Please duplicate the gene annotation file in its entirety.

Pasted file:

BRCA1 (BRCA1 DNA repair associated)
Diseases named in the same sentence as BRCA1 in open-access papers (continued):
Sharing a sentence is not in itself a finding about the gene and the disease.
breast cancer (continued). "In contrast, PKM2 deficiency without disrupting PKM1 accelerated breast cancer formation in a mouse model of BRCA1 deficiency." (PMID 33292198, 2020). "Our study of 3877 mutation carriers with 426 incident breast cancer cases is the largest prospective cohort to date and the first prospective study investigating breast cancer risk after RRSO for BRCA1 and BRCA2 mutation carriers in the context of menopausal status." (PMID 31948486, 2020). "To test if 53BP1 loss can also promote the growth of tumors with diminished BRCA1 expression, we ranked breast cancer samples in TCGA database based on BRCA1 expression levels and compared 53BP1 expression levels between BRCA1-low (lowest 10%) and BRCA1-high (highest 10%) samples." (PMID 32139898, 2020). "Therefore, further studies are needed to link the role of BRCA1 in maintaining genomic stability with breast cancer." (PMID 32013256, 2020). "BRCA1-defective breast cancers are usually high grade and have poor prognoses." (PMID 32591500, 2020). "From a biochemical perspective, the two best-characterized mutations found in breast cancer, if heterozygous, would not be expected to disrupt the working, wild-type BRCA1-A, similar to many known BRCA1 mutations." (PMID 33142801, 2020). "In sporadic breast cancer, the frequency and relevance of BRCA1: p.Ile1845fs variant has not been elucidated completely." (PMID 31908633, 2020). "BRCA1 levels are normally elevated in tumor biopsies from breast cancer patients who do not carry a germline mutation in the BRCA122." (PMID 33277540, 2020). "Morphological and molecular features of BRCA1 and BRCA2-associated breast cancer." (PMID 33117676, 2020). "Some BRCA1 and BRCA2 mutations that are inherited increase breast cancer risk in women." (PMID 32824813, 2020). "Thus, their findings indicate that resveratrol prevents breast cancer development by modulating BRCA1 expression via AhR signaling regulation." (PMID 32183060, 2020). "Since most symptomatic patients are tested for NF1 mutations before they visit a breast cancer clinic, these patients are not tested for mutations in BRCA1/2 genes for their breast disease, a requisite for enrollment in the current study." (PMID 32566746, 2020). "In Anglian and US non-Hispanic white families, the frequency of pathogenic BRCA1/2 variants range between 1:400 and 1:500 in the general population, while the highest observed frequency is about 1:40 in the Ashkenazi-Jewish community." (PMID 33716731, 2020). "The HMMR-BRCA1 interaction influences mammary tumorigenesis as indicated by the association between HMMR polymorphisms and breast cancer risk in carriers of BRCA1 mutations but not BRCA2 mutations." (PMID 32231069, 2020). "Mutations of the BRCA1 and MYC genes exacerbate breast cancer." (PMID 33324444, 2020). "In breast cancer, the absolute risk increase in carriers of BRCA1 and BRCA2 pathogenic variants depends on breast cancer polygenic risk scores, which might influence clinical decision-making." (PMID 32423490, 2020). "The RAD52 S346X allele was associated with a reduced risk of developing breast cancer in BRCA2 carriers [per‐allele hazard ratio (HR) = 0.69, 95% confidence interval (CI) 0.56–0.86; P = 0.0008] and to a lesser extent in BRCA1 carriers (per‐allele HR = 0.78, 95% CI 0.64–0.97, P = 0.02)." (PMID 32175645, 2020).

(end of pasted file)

BRCA1 (BRCA1 DNA repair associated)
Diseases named in the same sentence as BRCA1 in open-access papers (continued):
Sharing a sentence is not in itself a finding about the gene and the disease.
breast cancer (continued). "In contrast, PKM2 deficiency without disrupting PKM1 accelerated breast cancer formation in a mouse model of BRCA1 deficiency." (PMID 33292198, 2020). "Our study of 3877 mutation carriers with 426 incident breast cancer cases is the largest prospective cohort to date and the first prospective study investigating breast cancer risk after RRSO for BRCA1 and BRCA2 mutation carriers in the context of menopausal status." (PMID 31948486, 2020). "To test if 53BP1 loss can also promote the growth of tumors with diminished BRCA1 expression, we ranked breast cancer samples in TCGA database based on BRCA1 expression levels and compared 53BP1 expression levels between BRCA1-low (lowest 10%) and BRCA1-high (highest 10%) samples." (PMID 32139898, 2020). "Therefore, further studies are needed to link the role of BRCA1 in maintaining genomic stability with breast cancer." (PMID 32013256, 2020). "BRCA1-defective breast cancers are usually high grade and have poor prognoses." (PMID 32591500, 2020). "From a biochemical perspective, the two best-characterized mutations found in breast cancer, if heterozygous, would not be expected to disrupt the working, wild-type BRCA1-A, similar to many known BRCA1 mutations." (PMID 33142801, 2020). "In sporadic breast cancer, the frequency and relevance of BRCA1: p.Ile1845fs variant has not been elucidated completely." (PMID 31908633, 2020). "BRCA1 levels are normally elevated in tumor biopsies from breast cancer patients who do not carry a germline mutation in the BRCA122." (PMID 33277540, 2020). "Morphological and molecular features of BRCA1 and BRCA2-associated breast cancer." (PMID 33117676, 2020). "Some BRCA1 and BRCA2 mutations that are inherited increase breast cancer risk in women." (PMID 32824813, 2020). "Thus, their findings indicate that resveratrol prevents breast cancer development by modulating BRCA1 expression via AhR signaling regulation." (PMID 32183060, 2020). "Since most symptomatic patients are tested for NF1 mutations before they visit a breast cancer clinic, these patients are not tested for mutations in BRCA1/2 genes for their breast disease, a requisite for enrollment in the current study." (PMID 32566746, 2020). "In Anglian and US non-Hispanic white families, the frequency of pathogenic BRCA1/2 variants range between 1:400 and 1:500 in the general population, while the highest observed frequency is about 1:40 in the Ashkenazi-Jewish community." (PMID 33716731, 2020). "The HMMR-BRCA1 interaction influences mammary tumorigenesis as indicated by the association between HMMR polymorphisms and breast cancer risk in carriers of BRCA1 mutations but not BRCA2 mutations." (PMID 32231069, 2020). "Mutations of the BRCA1 and MYC genes exacerbate breast cancer." (PMID 33324444, 2020). "In breast cancer, the absolute risk increase in carriers of BRCA1 and BRCA2 pathogenic variants depends on breast cancer polygenic risk scores, which might influence clinical decision-making." (PMID 32423490, 2020). "The RAD52 S346X allele was associated with a reduced risk of developing breast cancer in BRCA2 carriers [per‐allele hazard ratio (HR) = 0.69, 95% confidence interval (CI) 0.56–0.86; P = 0.0008] and to a lesser extent in BRCA1 carriers (per‐allele HR = 0.78, 95% CI 0.64–0.97, P = 0.02)." (PMID 32175645, 2020).